utkarsh shukla utkarsh shukla - 6 months ago 11
Java Question

Is there any internal mapping of an object's hashcode to what we override in our classes

Sets care about uniqueness, so while implementing set in our program we must override the

java.lang.Object
equals()
and
hashCode()
method, so that we do not end up with duplicates. A reference holds its validity within the context of the single and current instance of the JVM, keeping this in mind I tried to code my program this way. Within
TestSet.main
(lines 4-6). I have tried to put my query in a practical way by using comments in those lines.

class TestCase {
transient private int x;
private int y;
public TestCase(int x, int y) {
this.x = x;
this.y = y;
}
public boolean equals(Object o) {
if (o instanceof TestCase && (((TestCase) o).getXValue() == getYValue()))
return true;
else
return false;
}
public int hashCode() {
return x + y;
}
public int getXValue() {
return x;
}
public int getYValue() {
return y;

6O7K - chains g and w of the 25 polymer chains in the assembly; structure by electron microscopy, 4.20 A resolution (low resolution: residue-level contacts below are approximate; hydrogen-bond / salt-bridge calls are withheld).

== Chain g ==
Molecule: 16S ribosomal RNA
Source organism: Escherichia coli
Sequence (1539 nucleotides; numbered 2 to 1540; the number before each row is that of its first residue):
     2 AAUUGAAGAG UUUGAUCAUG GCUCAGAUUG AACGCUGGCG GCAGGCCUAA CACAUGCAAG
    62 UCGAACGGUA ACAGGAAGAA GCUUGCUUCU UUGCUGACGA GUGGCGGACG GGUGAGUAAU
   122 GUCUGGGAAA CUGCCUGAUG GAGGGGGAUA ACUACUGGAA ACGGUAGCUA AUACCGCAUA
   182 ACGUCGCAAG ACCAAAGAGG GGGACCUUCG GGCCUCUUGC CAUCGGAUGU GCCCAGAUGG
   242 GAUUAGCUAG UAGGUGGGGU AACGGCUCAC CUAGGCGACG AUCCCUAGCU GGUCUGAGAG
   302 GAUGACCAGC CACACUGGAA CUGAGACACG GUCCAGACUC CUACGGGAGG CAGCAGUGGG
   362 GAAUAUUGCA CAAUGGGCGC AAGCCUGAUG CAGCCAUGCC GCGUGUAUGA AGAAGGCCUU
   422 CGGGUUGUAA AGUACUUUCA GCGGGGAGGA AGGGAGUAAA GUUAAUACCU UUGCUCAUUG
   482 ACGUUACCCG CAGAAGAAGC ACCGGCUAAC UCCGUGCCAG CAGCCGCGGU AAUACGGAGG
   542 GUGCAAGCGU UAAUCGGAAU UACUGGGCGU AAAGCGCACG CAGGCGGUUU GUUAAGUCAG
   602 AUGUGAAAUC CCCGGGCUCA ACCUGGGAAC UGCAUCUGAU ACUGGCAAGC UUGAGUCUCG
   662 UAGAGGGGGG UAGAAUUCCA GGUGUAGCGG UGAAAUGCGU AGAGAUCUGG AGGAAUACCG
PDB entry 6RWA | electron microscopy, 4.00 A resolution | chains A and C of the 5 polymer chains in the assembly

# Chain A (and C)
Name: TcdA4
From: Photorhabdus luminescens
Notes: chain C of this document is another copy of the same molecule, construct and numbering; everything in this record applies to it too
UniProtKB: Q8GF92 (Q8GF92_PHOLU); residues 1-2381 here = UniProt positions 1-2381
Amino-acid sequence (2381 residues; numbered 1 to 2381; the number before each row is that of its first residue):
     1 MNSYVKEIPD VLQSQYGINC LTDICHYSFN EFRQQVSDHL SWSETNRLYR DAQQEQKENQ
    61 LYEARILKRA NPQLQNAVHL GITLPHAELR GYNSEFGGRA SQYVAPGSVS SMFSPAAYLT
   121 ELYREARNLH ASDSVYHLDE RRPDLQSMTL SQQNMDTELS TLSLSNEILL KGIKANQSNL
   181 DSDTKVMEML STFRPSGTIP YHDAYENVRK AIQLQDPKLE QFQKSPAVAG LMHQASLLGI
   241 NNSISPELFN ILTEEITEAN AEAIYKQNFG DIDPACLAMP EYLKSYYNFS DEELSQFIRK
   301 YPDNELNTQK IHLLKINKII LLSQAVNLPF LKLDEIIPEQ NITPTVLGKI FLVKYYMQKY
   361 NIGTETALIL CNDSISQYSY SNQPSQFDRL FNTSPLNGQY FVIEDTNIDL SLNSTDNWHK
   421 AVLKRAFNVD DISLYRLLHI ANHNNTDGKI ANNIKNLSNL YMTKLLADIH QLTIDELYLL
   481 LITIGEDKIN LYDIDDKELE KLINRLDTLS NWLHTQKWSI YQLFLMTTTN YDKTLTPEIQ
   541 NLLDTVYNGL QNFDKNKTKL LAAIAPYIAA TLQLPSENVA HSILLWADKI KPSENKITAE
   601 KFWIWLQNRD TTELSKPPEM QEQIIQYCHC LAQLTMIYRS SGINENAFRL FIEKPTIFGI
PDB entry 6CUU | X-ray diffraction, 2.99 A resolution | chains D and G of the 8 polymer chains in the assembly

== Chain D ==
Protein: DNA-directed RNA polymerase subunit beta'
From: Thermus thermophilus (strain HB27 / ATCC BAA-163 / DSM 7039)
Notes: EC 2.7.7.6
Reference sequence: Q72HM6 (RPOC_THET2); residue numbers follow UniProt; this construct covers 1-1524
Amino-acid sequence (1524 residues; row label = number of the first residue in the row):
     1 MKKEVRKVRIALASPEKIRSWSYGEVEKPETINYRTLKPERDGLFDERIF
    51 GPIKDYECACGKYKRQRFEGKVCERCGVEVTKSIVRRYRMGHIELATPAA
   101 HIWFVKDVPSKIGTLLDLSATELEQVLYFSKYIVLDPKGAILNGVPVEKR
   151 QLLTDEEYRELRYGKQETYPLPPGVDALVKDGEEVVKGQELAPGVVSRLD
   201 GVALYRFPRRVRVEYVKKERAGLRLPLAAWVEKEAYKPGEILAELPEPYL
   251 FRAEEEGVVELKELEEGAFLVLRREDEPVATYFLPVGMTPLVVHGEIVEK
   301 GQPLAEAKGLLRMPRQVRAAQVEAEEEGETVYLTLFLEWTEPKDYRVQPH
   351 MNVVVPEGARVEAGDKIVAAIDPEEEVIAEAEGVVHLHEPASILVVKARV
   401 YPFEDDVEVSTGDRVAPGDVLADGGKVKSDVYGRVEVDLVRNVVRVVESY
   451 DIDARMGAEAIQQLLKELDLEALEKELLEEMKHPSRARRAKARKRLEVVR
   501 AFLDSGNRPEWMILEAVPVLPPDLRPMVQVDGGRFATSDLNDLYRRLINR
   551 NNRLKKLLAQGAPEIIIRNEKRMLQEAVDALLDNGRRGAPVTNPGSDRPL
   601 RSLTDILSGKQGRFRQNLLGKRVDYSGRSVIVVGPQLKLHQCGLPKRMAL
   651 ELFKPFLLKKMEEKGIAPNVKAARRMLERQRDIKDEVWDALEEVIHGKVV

}
}

class TestSet {
public static void main(String[] args) {
TestCase tc1 = new TestCase(4, 8);
TestCase tc2 = new TestCase(4, 8);
Set<TestCase> set = new HashSet<TestCase>();
set.add(tc1);//succeeds
set.add(tc2);//succeeds
System.out.println(set.add(tc2));//fails and gives us false.
tc2 = new TestCase(4, 8);
System.out.println(set.add(tc2));//succeeds and gives us true?
System.out.println(set.size());
System.out.println(set.contains(tc1));
System.out.println(set.contains(tc2));
}
}

Answer

First you better fix or remove your equals method completely. Your situation has nothing to do with how hashCode method is working, I will explain how it works below:

// Set is looking for tc2 and finds object with same ref, because of previous set.add(tc2);
System.out.println(set.add(tc2));//fails and gives us false.

// You create new object with new reference.
tc2 = new TestCase(4, 8);

// Yes, because you changed tc2 variable and assigned new reference to it.
System.out.println(set.add(tc2));//succeeds and gives us true?
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